… Could arbitrary charges be imposed by Beijing on athletes who express dissent against the country’s treatment of Hong Kong, Taiwan or the people of Tibet and Xinjiang? Could athletes be detained if drug tests come back positive? What actions could occur if athletes test positive for COVID-19?
These are all questions that diplomats and political leaders are good at handling. But for the U.S., and now several other nations including Canada, they won’t be there to help during the games.
EU countries skate around Winter Olympics boycott
The US and its allies won’t send officials to the Beijing 2022 Games. But Europe still dithers over a response.
France’s Sports Minister Jean-Michel Blanquer told the media early Thursday morning that his junior colleague Roxana Maracineanu, a former Olympic silver medalist, will attend the Beijing event, proclaiming that France would not boycott.
But Blanquer was contradicted minutes later by French Foreign Minister Jean-Yves Le Drian, who signaled that he’s open to EU-wide talks to discuss a diplomatic boycott.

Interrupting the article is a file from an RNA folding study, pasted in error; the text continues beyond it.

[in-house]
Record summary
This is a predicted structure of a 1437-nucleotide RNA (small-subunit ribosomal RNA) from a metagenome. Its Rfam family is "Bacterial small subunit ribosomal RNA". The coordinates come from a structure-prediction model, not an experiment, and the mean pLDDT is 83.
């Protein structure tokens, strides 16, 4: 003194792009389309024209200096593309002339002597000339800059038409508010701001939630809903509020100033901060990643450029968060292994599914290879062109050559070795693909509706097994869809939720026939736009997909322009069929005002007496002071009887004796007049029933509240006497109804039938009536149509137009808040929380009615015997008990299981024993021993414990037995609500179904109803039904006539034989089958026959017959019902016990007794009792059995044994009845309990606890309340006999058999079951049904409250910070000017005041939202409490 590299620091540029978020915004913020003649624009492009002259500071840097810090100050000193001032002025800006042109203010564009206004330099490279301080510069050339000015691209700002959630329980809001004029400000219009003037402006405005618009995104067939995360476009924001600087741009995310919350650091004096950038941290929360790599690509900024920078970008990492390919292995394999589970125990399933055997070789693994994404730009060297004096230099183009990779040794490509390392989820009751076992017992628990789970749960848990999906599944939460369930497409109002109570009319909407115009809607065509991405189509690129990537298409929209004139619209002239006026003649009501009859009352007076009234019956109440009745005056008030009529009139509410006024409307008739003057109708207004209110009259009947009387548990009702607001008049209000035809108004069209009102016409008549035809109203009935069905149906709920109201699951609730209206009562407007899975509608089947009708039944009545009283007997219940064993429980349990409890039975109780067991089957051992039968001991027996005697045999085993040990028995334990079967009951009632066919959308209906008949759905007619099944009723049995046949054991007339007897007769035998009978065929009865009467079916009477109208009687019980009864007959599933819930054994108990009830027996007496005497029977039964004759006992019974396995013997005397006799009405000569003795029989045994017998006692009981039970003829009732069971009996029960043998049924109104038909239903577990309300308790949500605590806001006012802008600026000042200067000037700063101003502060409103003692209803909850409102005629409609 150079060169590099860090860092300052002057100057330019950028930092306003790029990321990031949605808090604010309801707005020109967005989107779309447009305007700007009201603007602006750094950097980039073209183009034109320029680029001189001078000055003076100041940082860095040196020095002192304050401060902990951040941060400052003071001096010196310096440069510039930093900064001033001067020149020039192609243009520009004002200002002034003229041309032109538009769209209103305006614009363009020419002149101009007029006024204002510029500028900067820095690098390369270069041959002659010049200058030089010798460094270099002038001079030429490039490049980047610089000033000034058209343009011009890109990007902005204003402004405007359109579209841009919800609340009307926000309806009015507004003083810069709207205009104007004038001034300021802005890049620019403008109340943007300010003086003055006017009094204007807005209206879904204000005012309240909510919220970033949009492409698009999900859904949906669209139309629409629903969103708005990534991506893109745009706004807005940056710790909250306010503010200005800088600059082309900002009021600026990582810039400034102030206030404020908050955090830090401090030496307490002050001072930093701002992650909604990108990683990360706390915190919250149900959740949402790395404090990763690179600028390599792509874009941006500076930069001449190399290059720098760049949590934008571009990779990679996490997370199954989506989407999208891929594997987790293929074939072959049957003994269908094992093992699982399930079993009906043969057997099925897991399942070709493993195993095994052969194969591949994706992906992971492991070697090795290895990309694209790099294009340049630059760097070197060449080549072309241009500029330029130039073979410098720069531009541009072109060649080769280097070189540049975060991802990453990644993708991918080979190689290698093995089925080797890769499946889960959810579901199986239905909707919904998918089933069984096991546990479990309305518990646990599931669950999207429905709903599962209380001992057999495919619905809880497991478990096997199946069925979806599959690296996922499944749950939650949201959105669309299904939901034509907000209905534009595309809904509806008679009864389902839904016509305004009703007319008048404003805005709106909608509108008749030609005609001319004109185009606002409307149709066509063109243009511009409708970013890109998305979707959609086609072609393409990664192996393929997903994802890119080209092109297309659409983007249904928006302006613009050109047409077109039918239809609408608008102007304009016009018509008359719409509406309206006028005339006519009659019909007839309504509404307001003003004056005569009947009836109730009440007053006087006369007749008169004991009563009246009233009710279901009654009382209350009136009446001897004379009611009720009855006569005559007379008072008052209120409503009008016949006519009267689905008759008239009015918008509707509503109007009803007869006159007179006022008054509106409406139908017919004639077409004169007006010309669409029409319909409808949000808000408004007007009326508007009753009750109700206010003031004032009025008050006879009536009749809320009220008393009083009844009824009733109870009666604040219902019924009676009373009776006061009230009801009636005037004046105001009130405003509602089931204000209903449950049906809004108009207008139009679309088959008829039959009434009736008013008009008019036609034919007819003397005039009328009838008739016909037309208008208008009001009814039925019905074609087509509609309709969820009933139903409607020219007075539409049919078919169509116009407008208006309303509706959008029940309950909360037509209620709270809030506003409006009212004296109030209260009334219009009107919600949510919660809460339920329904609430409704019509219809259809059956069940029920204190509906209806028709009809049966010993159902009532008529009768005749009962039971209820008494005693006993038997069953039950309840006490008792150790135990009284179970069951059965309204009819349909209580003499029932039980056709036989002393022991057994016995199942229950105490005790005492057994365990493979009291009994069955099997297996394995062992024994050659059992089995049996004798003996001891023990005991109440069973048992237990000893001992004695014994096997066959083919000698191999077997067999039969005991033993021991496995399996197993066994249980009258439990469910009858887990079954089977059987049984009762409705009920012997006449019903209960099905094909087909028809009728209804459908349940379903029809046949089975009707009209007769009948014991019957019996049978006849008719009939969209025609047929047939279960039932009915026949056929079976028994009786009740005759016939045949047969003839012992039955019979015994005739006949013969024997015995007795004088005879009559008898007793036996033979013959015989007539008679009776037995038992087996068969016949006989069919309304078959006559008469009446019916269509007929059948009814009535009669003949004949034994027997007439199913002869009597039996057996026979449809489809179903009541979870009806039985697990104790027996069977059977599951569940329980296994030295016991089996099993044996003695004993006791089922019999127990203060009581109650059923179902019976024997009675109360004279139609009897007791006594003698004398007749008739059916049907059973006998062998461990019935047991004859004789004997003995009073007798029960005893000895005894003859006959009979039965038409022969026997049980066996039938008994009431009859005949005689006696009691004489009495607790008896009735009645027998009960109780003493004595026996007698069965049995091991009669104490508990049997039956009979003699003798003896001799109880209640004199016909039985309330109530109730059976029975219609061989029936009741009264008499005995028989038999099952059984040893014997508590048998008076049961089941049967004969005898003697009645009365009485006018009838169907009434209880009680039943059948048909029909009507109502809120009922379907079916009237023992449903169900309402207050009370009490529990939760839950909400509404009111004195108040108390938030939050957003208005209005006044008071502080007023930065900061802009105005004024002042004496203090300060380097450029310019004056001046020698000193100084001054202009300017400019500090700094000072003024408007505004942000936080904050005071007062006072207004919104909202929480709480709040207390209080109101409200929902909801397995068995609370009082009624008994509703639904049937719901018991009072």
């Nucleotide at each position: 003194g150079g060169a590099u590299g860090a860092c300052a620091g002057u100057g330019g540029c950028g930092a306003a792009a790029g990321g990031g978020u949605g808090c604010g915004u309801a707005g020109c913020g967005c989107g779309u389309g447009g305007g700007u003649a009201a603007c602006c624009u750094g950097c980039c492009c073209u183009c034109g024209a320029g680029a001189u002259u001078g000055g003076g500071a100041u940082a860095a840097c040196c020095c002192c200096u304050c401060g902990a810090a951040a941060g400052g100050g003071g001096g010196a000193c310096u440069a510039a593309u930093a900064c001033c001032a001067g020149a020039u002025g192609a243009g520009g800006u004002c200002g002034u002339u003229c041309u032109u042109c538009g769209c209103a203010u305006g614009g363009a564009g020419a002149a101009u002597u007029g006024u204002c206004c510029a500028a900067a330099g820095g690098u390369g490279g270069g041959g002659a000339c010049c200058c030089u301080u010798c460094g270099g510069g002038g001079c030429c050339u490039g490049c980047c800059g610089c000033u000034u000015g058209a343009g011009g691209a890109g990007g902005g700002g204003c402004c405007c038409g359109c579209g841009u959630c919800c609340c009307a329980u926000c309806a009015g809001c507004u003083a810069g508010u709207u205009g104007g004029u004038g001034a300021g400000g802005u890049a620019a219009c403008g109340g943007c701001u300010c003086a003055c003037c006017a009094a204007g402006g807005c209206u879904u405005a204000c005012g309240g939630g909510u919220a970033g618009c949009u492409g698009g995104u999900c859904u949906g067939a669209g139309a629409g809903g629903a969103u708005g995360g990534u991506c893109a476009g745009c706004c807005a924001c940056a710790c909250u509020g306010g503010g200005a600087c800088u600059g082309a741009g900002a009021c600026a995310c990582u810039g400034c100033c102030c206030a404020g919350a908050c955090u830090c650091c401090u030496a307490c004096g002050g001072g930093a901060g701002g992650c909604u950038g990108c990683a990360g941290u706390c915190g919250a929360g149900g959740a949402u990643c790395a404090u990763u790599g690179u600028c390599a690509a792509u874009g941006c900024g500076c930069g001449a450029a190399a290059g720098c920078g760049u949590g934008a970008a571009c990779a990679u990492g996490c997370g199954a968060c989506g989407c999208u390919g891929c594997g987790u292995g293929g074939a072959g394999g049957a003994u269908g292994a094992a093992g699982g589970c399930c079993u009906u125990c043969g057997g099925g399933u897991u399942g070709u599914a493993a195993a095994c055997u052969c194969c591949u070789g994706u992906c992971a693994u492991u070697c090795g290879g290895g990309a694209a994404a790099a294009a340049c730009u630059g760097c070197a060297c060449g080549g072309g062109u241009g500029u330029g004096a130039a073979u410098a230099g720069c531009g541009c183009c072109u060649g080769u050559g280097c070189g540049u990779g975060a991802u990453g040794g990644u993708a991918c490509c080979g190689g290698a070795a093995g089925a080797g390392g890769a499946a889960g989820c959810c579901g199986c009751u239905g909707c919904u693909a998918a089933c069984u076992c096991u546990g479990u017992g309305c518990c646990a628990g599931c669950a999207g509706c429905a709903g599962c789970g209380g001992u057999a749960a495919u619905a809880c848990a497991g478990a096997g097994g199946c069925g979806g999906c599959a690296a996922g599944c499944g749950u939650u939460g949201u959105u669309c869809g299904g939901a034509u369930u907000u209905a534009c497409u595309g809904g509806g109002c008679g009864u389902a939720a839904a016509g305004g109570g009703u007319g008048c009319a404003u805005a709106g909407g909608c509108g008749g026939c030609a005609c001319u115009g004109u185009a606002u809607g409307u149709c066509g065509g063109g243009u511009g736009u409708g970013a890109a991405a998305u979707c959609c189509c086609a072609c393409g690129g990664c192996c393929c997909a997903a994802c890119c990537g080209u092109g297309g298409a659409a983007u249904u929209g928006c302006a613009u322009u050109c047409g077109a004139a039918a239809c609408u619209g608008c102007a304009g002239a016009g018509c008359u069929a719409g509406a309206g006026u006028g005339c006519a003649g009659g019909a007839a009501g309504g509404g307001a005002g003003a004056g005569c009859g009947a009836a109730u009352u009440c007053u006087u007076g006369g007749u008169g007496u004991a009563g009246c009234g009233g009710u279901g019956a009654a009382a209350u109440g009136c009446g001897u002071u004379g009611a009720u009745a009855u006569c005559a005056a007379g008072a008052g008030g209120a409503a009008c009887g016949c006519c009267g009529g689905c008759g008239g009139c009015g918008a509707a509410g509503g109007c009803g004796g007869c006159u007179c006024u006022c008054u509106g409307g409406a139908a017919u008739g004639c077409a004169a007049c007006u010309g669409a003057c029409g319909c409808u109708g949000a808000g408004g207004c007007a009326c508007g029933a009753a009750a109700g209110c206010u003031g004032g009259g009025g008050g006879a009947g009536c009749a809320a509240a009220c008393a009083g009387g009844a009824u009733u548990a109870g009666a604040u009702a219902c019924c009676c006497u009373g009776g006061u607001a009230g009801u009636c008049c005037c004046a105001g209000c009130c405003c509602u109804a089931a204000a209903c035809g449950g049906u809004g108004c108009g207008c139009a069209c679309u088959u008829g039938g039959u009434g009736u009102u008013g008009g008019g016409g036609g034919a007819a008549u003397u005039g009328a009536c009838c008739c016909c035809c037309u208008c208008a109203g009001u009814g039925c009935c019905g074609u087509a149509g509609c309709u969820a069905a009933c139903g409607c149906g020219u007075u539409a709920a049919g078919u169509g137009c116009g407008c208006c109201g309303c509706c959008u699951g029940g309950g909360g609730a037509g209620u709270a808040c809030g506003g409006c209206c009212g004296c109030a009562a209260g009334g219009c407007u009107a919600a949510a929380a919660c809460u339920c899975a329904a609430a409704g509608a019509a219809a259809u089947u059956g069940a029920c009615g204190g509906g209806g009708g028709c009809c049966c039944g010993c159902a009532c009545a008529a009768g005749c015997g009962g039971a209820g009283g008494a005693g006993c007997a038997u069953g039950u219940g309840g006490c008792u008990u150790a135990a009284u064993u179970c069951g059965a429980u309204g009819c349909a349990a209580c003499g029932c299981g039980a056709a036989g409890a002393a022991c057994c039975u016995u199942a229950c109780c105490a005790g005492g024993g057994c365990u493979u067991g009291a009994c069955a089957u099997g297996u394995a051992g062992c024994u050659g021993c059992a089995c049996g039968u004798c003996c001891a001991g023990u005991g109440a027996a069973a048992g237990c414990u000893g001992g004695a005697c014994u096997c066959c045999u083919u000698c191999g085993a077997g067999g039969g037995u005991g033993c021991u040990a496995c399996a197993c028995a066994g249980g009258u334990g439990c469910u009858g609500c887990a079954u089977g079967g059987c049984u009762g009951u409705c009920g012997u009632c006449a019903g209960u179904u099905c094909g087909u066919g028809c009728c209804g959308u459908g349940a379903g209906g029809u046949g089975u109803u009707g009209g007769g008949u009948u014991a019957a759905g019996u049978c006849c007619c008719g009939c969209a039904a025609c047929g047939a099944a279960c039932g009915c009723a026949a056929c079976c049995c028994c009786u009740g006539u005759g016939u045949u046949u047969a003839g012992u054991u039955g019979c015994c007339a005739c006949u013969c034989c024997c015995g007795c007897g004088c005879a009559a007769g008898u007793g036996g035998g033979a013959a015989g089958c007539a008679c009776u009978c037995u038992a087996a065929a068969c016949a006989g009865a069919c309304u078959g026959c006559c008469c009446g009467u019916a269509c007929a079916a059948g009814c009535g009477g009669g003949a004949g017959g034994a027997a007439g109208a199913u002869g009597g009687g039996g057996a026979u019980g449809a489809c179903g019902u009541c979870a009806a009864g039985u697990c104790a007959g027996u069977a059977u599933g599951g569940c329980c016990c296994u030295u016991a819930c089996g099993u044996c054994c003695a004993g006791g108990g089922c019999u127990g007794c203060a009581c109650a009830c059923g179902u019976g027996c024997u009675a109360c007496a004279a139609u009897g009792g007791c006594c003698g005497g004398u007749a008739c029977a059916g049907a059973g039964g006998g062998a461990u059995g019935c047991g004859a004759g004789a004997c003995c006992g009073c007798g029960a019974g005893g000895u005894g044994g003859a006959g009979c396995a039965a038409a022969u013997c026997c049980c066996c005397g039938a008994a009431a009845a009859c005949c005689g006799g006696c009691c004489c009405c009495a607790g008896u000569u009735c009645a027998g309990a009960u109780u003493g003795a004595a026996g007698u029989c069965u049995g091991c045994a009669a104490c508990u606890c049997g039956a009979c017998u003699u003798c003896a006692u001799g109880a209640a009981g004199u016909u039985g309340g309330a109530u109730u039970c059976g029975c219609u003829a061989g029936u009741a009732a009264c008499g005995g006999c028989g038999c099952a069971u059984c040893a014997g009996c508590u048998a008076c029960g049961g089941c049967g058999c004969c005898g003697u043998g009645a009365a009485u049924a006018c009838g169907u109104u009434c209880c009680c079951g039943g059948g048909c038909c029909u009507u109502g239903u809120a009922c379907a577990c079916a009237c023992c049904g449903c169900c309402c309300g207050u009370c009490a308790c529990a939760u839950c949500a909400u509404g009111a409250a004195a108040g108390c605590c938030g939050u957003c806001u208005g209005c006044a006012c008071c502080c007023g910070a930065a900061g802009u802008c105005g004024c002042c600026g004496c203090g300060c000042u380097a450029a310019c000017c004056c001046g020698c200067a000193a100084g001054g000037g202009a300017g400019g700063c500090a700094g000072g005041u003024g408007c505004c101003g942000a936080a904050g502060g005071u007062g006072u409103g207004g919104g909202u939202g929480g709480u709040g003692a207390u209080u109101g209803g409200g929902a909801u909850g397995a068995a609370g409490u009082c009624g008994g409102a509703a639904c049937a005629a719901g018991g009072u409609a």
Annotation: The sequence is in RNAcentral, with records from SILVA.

“We are in favor of a common position [within the EU], which we will discuss in all its aspects at the next meeting of foreign ministers, or at a subsequent meeting. But this issue must be dealt with at a European level,” he said.
His position was immediately echoed by the new German Foreign Minister Annalena Baerbock, who traveled to Paris in her first diplomatic visit since taking on her new role on Wednesday. “We will decide in the new federal government how to deal with this issue further, but this will also be done in harmony with our European friends,” Baerbock added.

6-8 December
Ian Bremmer: Should the US boycott the 2022 Winter Olympics in Beijing?
Washington will refrain from sending government officials to the February Games to protest China’s human rights abuses. Is this the right call?
Trudeau announces diplomatic boycott of Beijing Olympics
Canada will not send government officials to 2022 Winter Olympics in China
How Many Countries Will Follow the U.S. Boycott of Beijing’s Olympics?
Several have signaled that they will find ways to protest China’s human rights abuses, whether they declare a diplomatic boycott or not.
(NYT) Neither President Biden nor other American officials are going, but the Russian leader might. New Zealand says it decided months ago that its diplomats wouldn’t be attending. Political leaders of other nations are expected to bow out, too, whether they announce an explicit reason or not.